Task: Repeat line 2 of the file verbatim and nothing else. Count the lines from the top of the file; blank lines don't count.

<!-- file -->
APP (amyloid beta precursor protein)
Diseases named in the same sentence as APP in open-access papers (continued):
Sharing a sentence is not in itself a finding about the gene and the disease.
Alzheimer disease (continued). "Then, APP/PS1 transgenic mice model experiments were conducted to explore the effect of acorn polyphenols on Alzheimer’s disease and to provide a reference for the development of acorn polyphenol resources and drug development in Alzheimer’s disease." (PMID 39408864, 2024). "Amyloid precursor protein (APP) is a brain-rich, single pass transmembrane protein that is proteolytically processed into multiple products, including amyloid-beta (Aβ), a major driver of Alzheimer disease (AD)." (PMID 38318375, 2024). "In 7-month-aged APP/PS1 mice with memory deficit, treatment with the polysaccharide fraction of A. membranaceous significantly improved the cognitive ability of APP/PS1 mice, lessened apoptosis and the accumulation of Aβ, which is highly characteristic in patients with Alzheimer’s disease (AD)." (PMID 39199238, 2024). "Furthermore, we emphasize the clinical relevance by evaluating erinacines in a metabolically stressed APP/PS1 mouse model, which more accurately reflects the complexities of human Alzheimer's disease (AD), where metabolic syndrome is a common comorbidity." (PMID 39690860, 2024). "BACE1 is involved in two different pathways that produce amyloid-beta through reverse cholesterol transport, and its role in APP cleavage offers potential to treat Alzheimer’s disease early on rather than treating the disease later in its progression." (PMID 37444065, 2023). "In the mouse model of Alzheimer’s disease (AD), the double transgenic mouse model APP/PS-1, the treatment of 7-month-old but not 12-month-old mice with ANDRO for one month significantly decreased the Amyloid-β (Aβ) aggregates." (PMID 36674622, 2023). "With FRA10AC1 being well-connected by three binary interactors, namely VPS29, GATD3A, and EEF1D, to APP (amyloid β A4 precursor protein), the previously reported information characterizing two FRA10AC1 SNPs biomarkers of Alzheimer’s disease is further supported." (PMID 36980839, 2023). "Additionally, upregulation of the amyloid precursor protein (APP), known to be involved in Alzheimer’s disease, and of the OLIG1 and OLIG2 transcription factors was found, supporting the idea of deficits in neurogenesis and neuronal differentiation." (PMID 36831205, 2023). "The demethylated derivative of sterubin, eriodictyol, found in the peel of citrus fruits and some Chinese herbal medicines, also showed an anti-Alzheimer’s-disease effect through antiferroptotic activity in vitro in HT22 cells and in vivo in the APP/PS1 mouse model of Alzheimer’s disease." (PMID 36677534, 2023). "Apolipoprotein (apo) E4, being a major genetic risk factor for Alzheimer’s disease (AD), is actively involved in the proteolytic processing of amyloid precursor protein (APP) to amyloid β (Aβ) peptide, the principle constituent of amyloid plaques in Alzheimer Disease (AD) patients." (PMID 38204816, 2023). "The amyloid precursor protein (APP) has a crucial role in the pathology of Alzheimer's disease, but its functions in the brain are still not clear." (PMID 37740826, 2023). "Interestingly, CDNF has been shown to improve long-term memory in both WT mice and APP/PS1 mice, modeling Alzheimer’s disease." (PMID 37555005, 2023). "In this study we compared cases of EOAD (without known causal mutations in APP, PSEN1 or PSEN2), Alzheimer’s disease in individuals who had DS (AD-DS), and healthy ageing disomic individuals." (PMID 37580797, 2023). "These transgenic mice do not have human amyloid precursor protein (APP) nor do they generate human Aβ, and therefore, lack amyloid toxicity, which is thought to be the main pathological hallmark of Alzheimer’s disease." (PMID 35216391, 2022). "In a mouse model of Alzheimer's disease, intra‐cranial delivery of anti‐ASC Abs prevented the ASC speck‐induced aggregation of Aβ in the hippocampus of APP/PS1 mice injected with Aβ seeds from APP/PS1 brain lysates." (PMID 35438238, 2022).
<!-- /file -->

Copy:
Diseases named in the same sentence as APP in open-access papers (continued):